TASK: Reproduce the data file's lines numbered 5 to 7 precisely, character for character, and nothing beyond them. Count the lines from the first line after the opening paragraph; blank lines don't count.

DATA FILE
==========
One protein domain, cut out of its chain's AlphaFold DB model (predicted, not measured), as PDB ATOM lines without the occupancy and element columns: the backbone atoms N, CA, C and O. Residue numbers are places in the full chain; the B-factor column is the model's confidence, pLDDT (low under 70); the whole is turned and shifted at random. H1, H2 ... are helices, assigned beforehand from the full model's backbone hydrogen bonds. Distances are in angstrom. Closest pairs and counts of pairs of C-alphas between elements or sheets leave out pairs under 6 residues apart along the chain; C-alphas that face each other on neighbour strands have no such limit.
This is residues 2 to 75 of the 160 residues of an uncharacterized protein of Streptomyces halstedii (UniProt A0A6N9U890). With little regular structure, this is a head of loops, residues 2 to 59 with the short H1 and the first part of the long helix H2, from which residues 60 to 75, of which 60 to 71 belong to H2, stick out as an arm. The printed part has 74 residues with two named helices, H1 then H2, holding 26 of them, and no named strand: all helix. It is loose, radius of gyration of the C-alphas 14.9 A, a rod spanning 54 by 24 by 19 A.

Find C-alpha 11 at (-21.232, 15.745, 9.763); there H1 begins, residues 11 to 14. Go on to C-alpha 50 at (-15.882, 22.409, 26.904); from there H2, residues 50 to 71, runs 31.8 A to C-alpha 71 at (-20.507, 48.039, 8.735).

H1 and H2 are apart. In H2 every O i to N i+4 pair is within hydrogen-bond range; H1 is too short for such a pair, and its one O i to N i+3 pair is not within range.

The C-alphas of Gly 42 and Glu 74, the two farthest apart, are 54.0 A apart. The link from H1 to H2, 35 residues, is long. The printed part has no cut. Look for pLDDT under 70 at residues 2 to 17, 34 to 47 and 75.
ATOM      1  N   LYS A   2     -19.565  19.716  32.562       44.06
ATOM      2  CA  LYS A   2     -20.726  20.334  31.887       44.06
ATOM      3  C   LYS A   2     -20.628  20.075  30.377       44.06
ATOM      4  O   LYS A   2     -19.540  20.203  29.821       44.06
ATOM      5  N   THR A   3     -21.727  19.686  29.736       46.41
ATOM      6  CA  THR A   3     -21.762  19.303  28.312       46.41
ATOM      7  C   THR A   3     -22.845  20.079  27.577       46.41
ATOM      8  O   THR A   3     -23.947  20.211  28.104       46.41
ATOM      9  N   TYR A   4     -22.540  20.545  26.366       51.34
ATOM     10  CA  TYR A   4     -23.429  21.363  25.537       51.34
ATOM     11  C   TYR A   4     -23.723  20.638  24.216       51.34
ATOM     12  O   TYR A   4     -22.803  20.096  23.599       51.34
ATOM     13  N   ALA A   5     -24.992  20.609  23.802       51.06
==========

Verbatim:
ATOM      1  N   LYS A   2     -19.565  19.716  32.562       44.06
ATOM      2  CA  LYS A   2     -20.726  20.334  31.887       44.06
ATOM      3  C   LYS A   2     -20.628  20.075  30.377       44.06